class whether or not they are in attendance."
student in this course is strongly advised to make standing
arrangements with another individual student to take detailed notes,
collect handouts, relay announcements, etc., in the event 'e doesn't
show up at class. While you are encouraged to contact the instructor
for advice before (or after) missing a class, it is more effective to
have your "buddy" take detailed notes, and the student
remains responsible for "all that transpires in class".
Find a "buddy" to cover for you!
Do it now, not after missing a class.
This instructor does
not give credit for mere attendance, nor is credit lost for absence.
Attendance is not a direct factor in grading policy,
but it may indirectly affect the "participation" component.
policy defines "Excessive Absence or Lateness" as
"more than the equivalent of one week of class meetings".
While attendance is not a component of grading policy for this class,
a student missing more than one week of consecutive classes - without
making any contact with the instructor - may be removed from the
class roster and given either a "W" or an "F" grade,
at the instuctor's option.
CODE OF CONDUCT:
*** Please take note ***
SCCC STUDENT CODE OF CONDUCT
not all-inclusive, the following actions, activities or behaviors
are expressly prohibited:
"Unauthorized or illegal use of College computer facilities
or equipment, such as hacking; duplication or unauthorized use of
copyrighted software; destruction, unauthorized transfer or
alteration of files; unauthorized use of another individual's
identification, password or work."
student guilty of the above may receive a failing grade in that
class, be dismissed from class
be referred to the Dean of Students for further discipline
SPECIAL NOTE REGARDING
PROGRAMMING ASSIGNMENTS &
laboratory time is
intended for students to do most of their work
on the programming assignments and projects; these assignments are to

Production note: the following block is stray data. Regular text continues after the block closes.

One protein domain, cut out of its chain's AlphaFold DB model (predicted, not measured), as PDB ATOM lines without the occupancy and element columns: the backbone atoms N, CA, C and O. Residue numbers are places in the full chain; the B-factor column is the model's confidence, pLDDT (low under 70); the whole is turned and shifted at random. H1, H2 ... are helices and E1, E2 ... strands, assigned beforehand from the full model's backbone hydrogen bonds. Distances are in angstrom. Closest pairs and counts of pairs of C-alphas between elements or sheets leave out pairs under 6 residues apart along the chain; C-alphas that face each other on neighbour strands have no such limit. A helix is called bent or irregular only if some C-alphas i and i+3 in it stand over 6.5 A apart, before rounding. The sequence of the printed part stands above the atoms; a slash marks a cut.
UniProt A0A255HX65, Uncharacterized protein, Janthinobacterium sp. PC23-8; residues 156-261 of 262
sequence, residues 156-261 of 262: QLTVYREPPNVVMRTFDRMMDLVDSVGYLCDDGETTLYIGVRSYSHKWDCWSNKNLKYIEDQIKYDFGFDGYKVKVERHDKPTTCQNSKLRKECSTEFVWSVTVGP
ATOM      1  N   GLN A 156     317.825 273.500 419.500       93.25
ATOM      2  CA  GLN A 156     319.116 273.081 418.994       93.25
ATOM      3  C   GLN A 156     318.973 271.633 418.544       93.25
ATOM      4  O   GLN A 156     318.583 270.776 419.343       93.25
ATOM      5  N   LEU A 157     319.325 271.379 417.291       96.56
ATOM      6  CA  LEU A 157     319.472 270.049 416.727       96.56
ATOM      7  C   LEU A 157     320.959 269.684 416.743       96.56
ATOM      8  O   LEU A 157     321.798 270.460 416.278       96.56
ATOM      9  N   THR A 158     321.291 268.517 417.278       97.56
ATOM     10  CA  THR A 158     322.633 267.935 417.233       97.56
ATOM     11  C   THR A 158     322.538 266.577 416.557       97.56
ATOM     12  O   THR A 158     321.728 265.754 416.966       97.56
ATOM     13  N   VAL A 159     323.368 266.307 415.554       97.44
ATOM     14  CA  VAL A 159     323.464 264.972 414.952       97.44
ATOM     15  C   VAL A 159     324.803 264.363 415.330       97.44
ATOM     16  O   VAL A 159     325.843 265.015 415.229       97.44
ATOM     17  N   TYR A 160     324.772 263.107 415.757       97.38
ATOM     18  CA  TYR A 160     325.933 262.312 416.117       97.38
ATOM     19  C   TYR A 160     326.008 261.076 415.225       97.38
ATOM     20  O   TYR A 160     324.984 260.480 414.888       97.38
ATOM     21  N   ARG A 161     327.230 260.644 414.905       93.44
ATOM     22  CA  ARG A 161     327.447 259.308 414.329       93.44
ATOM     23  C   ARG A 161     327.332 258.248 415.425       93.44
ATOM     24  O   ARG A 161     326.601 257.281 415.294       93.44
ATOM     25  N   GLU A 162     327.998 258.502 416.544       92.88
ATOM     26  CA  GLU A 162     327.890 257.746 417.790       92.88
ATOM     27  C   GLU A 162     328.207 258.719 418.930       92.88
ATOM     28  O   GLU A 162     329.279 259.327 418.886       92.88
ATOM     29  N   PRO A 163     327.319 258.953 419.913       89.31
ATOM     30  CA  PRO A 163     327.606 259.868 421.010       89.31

be done between classes, and are expected to require a minimum of 6
hours per week to complete independently, at your own pace.
Also, please note:
In-class laboratory time is NOT
intended for computer activites unrelated to the college curriculum
(such as games, entertainment, "instant messager", "surfing the web", etc.)
Use of classroom computers for unrelated activities may result in loss of privileges.
If I ever say anthing that you do NOT understand,
it is YOUR responsibility
-- your solemn obligation --
to stop me, and make me explain it.
If you don't understand something,
-- even if you think you'e the only one!
(There's probably some yoyo sitting in the back who is too stupid to ask!)
- I don't want to waste MY time saying things that "go over your head".
- I don't want YOU to waste time, "watching things go overhead".
I never get annoyed or "ticked off"
when a student asks me to
make something more clear.
(Unless, maybe, it's a half-hour LATER,
and everything since then was wasted! ;^> )
APPROXIMATE OUTLINE OF TOPICS:
(Subject to change, as announced in class.)
1. The big picture.
Binary values and Numbering systems (part 1).
2. Binary values and Numbering systems (part 2).
(e.g. for integers, rationals and irrationals numbers, etc. as well as
images, sound, structures, etc. Also: compression, encription, error-detection, etc.)
3. The hardware layer.
4. Computing components.
5. Low-level programming languages and pseudocode.
6. Problem solving and Algorithms.
7. Abstract data types and subprograms.
8. Object-Oriented Design and high-level programming languages.
9. Operating systems.
10. File systems and directories.
11. Information systems.
12. Networks, the Internet, and the World Wide Web.